Bob Roberts Jr. is pastor of church in Fort Worth, TX that gets it.
They are one of two churches I know of who's stated vision is more for the community than for the church. Redeemer Presbyterian Church in New York City is the other (I'm sure there are more, I just don't know of them). They are, in a word, missional. It's not that other churches aren't (like ours for instance), it's just that the vision statements tend to be self-referential.
Bob's latest comment on 'New Metrics for the Church' rang my bell, so I commented on his comment (this whole blogging thing is also a little self-referential if I'm not careful).
Typically a church's metrics are butts in seats, budgets raised and buildings erected. Basically it's all attractional--"come to us for the goods." If those things are going up and to the right, then we're happy. Certainly some good is done with those things, but what if we changed the game entirely?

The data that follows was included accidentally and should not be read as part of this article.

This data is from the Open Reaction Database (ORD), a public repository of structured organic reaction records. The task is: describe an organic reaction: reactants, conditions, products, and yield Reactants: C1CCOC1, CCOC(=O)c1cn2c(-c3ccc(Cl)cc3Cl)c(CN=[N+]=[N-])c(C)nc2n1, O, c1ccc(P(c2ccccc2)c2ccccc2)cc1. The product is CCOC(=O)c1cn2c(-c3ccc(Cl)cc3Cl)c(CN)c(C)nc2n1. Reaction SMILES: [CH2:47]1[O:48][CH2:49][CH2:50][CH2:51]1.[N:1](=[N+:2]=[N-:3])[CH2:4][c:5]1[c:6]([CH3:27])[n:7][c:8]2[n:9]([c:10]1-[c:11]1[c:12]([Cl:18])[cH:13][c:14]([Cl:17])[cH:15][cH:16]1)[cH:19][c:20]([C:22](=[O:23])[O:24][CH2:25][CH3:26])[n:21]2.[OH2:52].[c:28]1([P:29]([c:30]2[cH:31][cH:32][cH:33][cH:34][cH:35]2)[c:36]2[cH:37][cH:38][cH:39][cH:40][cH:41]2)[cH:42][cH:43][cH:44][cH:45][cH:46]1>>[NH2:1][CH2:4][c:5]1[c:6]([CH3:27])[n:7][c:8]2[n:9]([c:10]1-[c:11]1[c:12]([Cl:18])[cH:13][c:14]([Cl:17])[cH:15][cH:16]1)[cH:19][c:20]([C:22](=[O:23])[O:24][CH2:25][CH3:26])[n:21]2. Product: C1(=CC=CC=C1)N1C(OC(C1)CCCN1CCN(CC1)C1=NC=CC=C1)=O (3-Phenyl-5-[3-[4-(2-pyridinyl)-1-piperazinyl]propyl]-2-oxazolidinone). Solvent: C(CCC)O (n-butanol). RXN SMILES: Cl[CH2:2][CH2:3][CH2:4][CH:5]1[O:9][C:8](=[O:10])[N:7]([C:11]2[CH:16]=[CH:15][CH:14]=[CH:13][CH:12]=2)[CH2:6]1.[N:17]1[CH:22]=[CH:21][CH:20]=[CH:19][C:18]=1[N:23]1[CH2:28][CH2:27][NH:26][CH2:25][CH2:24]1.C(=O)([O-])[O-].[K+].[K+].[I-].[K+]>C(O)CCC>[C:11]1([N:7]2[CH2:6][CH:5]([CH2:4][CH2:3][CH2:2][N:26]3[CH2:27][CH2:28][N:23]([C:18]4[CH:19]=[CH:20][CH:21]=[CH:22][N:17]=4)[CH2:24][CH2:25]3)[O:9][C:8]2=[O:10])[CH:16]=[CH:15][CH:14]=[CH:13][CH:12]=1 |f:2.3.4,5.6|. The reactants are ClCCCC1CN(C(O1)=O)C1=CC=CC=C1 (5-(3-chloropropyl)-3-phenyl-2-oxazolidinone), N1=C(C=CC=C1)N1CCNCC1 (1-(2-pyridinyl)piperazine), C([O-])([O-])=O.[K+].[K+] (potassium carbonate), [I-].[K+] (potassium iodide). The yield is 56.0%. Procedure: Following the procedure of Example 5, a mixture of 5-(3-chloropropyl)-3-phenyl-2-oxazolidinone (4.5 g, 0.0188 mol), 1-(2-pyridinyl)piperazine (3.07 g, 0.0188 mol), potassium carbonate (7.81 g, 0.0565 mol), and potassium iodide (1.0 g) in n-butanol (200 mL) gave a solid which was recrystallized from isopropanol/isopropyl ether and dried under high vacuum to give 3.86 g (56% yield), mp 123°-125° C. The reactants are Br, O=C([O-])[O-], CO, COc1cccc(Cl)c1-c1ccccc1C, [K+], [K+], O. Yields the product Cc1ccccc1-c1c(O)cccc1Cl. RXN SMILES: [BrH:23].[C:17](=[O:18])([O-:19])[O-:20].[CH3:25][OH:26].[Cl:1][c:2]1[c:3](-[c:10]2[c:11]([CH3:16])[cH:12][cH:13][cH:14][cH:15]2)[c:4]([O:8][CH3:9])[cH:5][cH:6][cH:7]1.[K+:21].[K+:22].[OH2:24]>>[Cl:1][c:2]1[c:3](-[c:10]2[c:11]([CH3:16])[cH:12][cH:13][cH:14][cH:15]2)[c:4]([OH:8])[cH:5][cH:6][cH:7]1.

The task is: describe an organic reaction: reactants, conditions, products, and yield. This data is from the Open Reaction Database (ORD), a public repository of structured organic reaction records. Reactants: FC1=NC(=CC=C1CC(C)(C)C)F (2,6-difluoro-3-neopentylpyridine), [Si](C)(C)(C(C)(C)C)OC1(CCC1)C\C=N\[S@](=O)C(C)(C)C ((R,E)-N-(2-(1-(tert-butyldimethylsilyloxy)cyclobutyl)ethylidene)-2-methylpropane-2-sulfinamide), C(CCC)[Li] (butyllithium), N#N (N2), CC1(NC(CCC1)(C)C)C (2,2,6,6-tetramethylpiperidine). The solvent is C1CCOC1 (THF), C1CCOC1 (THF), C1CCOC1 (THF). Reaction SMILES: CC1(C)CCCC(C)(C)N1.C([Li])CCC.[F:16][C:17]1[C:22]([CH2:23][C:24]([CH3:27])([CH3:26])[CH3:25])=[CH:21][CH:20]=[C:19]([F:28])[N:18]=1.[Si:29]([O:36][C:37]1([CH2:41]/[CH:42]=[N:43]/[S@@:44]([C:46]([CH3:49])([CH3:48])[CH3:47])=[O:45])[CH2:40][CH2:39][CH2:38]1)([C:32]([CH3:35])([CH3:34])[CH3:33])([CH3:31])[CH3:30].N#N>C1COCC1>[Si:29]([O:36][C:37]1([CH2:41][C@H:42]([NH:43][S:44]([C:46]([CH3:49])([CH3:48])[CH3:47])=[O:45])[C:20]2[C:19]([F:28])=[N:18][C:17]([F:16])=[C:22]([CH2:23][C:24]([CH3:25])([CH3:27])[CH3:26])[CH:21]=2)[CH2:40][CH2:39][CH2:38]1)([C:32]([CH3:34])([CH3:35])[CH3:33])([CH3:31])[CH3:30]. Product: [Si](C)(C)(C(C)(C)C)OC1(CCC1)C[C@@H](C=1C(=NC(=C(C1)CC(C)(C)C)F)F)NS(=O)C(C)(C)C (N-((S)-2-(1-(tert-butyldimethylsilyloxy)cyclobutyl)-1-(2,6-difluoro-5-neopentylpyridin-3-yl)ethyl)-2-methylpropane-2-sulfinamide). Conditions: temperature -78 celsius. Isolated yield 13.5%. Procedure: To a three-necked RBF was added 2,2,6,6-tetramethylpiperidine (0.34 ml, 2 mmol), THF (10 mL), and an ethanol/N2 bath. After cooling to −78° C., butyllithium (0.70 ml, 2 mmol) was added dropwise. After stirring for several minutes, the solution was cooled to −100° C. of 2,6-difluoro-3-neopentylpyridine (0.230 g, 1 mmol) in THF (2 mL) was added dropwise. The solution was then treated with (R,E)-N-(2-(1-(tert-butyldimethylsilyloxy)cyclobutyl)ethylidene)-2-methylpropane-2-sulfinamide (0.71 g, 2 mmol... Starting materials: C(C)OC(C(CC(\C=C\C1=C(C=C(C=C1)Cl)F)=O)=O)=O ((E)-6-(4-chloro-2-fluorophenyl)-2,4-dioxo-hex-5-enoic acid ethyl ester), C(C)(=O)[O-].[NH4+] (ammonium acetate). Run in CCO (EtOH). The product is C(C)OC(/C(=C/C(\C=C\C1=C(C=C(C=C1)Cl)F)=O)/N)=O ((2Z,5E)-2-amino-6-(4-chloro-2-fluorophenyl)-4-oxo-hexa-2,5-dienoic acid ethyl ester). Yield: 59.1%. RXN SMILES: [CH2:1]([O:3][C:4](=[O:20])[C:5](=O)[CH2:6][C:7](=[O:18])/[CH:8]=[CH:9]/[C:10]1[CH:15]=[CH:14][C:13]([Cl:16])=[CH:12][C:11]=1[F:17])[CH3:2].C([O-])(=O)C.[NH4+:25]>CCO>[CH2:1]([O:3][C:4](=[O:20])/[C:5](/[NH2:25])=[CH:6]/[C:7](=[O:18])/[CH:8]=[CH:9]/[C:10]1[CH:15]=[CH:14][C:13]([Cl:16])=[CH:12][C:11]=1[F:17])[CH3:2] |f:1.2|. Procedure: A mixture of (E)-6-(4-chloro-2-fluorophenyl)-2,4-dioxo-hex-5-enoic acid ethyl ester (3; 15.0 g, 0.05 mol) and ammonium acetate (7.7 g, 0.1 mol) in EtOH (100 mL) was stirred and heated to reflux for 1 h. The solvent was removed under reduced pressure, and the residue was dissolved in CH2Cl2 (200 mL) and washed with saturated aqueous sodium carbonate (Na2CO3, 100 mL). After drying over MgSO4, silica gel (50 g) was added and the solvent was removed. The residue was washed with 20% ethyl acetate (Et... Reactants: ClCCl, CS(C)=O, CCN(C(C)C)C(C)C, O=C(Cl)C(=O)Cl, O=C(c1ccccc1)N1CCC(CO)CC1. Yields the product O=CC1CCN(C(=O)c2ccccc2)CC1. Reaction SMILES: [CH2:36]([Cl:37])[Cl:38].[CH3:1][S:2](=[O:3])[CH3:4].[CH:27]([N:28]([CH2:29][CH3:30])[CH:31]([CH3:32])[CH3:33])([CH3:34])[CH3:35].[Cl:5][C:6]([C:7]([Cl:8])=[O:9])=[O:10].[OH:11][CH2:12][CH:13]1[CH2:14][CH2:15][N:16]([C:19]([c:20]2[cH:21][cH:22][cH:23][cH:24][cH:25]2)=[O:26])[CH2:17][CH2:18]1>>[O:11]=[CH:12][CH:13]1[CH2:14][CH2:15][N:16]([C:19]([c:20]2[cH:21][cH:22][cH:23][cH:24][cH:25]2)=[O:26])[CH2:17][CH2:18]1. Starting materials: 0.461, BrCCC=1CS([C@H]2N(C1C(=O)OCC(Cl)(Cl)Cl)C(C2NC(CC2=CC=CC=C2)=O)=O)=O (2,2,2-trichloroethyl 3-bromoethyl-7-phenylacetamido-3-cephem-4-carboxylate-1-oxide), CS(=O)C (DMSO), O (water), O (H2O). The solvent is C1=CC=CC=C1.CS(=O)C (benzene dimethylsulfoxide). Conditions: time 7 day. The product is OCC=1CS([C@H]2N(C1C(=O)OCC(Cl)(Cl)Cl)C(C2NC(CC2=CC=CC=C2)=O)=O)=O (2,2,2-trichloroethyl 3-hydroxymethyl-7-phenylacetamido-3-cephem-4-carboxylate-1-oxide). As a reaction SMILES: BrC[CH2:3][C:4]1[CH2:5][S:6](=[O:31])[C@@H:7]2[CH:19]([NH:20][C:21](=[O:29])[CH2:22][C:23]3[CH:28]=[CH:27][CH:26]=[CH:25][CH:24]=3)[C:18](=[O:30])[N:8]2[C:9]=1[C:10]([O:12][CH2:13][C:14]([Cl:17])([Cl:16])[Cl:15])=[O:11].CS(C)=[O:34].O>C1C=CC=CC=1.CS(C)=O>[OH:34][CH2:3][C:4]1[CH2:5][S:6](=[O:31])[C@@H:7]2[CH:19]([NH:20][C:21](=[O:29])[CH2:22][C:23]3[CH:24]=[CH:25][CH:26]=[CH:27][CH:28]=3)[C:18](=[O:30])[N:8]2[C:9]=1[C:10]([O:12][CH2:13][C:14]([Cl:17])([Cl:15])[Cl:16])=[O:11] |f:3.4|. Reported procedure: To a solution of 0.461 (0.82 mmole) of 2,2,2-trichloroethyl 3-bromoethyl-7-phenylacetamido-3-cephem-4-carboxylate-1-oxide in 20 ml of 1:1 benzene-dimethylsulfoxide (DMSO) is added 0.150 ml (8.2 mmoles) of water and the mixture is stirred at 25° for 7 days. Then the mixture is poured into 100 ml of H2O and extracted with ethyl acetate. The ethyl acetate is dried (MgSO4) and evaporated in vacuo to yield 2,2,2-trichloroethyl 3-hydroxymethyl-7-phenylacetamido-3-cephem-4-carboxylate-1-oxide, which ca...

What if we instead counted number of butts outside the church walls we served, budgets given to serve the community, the poor and the needy, and building consensus and vision in our people and the community that creates justice in the world? Jesus "so loved the world", my question is do we? We can talk all we want about how we do, but until we put our metrics behind it, I'm not sure we're really doing it.
What’s so scary is that giving up the attractional paradigm means we don’t know where the money is coming from, if the people will “buy into” the vision (I think people have an innate sense that the church should be doing good–which is why they won’t give to a “keep the machine running” vision) and stick around, and if we can be important and influential without buildings. Thoughts?